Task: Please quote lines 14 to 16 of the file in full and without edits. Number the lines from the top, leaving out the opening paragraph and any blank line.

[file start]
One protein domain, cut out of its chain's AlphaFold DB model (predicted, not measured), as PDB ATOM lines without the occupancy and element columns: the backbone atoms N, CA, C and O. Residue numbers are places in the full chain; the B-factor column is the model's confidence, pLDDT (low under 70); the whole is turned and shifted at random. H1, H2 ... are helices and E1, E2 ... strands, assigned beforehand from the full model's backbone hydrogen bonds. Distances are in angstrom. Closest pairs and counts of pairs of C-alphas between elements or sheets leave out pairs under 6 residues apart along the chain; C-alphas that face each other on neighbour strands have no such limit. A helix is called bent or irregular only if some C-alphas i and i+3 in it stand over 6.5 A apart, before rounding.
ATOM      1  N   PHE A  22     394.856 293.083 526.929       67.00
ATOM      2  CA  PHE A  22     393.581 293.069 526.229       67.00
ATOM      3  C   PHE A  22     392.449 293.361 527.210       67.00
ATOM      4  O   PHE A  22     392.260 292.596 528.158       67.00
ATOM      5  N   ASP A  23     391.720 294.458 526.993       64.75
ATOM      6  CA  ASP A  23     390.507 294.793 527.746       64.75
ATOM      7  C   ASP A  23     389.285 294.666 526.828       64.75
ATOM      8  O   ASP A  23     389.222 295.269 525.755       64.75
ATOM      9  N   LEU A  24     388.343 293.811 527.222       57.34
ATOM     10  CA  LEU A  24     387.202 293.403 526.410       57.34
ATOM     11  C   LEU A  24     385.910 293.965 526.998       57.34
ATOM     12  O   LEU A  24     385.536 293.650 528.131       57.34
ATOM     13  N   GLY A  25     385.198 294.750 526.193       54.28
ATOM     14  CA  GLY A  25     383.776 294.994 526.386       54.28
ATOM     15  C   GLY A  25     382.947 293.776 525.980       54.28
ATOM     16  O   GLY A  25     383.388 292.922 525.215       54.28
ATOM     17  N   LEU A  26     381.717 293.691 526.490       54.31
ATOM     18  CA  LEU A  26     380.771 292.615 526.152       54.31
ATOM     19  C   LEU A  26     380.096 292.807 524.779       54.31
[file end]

ATOM     14  CA  GLY A  25     383.776 294.994 526.386       54.28
ATOM     15  C   GLY A  25     382.947 293.776 525.980       54.28
ATOM     16  O   GLY A  25     383.388 292.922 525.215       54.28